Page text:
Rowing during the summer is a great idea for any high school rower looking to develop, especially those with ambitious goals. While regular season rowing and racing may be constrained by academic and transportation schedules, summer often gives young athletes the gift of time they need to pursue their rowing more easily. Coaches and teammates also remain together for much for the year, making summer a good time to branch out an experience different corners of the sport.
When deciding what kind of summer rowing you may want to pursue, it is important to consider the options for summer rowing that exist, as well as your personal goals of what you want to get out of your summer. We will discuss two main types of summer rowing below to give athletes and families the chance to make more informed decisions about where to invest their time in this valuable season.
Competitive Racing Team
One of the main summer rowing opportunities available to high school athletes is to join a competitive racing team. These are often club-based programs that will train in preparation for summer regattas such as USRowing Club Nationals and Canadian Henley Regatta. Training for the Junior National Team may also fall into this category. Some examples of these programs include Community Rowing Inc. and Penn AC.
These racing teams provide a great chance for the serious athlete to beef up their rowing resume with more race results and experience. If you are committed to rowing the full summer season, you could be racing in multiple events in multiple regattas. The more you race, the more you learn how to compete and sharpen your tactics.
Given the preparation for multi-day regatta racing, most racing teams provide high level of training during these months. This means there could be double sessions, with erg tests and seat racing, just like the regular season. More strokes means more opportunities to get faster.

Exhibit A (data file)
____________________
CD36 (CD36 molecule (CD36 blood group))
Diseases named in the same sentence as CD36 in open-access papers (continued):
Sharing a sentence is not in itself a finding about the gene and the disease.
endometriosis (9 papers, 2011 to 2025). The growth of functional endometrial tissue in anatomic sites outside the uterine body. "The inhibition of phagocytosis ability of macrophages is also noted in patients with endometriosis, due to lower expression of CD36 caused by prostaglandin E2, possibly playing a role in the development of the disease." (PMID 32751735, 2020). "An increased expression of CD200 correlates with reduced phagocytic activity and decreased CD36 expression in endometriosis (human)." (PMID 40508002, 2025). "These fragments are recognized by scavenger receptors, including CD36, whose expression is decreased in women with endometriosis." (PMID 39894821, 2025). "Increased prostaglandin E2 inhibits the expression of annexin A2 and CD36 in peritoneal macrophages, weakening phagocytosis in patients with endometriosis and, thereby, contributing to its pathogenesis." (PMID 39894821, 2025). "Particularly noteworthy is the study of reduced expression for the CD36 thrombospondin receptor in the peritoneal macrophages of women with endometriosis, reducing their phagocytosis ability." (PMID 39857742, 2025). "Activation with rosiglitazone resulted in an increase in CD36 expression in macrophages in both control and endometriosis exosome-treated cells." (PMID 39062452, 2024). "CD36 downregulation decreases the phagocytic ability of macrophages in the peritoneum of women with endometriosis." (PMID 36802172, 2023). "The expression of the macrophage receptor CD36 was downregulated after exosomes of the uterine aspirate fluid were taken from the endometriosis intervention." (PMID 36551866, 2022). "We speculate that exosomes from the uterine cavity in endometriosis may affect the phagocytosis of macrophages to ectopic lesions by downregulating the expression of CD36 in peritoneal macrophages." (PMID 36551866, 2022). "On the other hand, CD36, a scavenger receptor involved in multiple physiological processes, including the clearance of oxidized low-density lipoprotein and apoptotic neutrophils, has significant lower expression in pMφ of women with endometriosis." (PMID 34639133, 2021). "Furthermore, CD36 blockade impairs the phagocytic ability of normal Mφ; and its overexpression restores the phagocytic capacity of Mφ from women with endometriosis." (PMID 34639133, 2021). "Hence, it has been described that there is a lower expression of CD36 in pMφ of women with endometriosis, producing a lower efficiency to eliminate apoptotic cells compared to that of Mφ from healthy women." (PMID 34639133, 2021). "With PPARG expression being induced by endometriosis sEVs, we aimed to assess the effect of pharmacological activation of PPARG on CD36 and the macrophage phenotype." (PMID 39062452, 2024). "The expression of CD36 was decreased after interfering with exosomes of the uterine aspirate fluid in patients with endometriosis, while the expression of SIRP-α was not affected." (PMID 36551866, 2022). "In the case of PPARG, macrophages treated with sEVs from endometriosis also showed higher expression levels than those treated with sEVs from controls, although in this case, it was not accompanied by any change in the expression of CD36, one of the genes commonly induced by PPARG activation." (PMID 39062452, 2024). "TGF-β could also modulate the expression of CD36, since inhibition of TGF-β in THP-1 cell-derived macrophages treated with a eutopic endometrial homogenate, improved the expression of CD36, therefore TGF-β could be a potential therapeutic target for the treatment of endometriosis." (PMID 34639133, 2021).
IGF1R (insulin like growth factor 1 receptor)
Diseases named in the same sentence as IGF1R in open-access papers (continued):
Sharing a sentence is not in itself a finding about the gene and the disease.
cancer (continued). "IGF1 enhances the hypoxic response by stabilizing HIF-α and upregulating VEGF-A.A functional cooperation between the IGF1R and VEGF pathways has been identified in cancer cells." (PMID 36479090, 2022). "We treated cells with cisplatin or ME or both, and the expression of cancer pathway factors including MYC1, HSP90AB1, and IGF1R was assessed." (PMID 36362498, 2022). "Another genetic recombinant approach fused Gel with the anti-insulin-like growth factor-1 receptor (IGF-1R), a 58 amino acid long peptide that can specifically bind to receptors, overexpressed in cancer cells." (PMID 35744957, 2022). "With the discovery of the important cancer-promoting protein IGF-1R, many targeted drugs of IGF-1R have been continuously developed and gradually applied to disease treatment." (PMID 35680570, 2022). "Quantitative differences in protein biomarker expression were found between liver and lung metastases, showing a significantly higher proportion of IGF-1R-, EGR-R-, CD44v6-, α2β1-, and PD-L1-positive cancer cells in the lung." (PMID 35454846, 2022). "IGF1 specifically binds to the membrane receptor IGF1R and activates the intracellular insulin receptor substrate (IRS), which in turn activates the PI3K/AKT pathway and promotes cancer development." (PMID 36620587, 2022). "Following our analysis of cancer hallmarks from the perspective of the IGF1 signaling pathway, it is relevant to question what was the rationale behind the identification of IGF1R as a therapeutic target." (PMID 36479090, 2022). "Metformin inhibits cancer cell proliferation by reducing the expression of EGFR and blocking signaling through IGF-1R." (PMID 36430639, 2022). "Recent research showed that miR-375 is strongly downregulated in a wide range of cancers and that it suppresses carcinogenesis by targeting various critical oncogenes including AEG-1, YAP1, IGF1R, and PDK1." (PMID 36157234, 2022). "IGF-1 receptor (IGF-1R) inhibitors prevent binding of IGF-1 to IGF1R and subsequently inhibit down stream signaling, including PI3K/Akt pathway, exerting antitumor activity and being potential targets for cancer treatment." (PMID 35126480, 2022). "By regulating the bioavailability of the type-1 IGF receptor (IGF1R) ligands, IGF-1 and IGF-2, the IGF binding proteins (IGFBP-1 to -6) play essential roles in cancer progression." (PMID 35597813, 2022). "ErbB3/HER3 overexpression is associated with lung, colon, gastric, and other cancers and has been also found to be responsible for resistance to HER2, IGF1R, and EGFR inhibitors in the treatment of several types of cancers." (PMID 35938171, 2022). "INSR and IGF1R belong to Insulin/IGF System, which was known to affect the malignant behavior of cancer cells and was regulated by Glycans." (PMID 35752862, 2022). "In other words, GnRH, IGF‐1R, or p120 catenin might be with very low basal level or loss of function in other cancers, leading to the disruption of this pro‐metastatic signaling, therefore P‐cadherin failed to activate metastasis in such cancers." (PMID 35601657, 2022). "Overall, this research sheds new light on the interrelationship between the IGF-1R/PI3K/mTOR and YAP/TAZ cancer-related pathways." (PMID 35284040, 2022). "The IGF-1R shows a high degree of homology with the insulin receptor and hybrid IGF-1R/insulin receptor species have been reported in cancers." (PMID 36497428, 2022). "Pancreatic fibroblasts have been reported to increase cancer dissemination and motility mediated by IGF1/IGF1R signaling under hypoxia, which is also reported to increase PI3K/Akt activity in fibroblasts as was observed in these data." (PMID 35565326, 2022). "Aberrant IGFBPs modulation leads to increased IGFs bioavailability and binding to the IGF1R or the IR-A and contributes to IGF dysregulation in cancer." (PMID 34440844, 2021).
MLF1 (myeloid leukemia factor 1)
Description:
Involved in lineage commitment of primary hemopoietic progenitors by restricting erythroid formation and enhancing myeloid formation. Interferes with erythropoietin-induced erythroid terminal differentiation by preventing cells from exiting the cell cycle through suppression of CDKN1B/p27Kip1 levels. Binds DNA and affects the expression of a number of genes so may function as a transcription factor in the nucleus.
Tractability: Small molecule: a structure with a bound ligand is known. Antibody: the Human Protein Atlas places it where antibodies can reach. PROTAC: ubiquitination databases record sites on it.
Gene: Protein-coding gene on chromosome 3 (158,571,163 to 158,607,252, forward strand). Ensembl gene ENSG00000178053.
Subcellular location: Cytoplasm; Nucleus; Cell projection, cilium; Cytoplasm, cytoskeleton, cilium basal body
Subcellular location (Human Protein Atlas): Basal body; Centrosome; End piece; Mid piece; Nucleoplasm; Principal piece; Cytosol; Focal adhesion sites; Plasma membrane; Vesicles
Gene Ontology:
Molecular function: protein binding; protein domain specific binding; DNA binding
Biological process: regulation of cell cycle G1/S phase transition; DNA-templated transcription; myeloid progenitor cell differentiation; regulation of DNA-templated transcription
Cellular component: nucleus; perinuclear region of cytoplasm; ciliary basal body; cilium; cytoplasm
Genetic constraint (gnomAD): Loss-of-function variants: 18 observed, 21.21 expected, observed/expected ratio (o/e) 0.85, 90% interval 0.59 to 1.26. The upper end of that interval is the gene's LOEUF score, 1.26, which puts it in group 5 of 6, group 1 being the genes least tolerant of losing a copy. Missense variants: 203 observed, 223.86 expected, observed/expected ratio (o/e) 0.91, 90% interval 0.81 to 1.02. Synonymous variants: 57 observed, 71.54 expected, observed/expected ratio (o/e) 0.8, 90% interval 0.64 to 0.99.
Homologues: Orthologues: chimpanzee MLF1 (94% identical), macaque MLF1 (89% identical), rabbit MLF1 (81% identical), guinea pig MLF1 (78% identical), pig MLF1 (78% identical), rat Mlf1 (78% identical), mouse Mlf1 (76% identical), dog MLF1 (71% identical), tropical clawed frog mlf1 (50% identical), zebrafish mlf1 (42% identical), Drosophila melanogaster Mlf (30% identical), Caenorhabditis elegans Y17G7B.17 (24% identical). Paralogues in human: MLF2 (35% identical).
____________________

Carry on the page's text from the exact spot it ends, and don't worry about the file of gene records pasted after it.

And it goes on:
Unfortunately, since many of these racing programs are club-based, there are only a few that offer residential facilities. Most clubs only have a regional draw and are more location based. So, if you are not lucky enough to live close to a reputable club, you could be commuting a long distance, or just out of luck.
Since the focus of the racing teams is on peaking for each regatta and racking up the best race results, the stress of the regular season continues into the summer months. It may even be more so given that the timeline is shorter and therefore more seat racing and testing must be done to decide lineups. Rowers who are not prepared for, or looking for this type of training, run the risk of burnout at the end of the summer as they jump right back into fall training.
While this final point is not true of all programs, often summer programs are rushed to make lineups and lack focus on actually developing the individuals they are working with. The race result and boat combination could take priority over targeted instruction, leaving bad habits in place, even after taking so many strokes.